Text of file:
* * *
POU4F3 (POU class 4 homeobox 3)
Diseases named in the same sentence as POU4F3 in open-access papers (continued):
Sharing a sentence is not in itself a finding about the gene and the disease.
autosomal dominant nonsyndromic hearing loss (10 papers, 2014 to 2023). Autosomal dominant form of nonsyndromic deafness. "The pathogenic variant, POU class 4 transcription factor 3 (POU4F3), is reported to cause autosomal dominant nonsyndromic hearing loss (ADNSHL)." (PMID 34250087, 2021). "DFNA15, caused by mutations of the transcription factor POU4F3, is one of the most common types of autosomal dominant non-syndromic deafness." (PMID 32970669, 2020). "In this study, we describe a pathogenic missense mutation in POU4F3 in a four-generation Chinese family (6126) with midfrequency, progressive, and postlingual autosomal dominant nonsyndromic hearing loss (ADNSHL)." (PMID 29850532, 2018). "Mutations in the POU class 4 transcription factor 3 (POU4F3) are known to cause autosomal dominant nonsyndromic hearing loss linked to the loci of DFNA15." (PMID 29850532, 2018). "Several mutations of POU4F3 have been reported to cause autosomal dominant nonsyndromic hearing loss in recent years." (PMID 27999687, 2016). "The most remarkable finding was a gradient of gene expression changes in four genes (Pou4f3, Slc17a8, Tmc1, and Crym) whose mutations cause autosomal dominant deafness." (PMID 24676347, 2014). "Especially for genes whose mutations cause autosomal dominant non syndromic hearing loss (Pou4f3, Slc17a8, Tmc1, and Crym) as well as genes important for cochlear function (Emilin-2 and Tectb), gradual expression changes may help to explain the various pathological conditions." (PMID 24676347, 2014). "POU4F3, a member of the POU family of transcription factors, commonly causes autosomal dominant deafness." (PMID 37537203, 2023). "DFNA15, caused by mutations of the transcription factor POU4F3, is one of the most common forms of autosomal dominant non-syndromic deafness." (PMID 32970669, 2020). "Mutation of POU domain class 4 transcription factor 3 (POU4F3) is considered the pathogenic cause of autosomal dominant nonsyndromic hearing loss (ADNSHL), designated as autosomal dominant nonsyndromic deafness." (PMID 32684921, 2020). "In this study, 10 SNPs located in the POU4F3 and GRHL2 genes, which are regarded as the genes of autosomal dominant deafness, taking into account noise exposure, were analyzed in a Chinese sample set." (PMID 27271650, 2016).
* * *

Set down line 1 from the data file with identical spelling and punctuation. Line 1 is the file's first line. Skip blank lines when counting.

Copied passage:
POU4F3 (POU class 4 homeobox 3)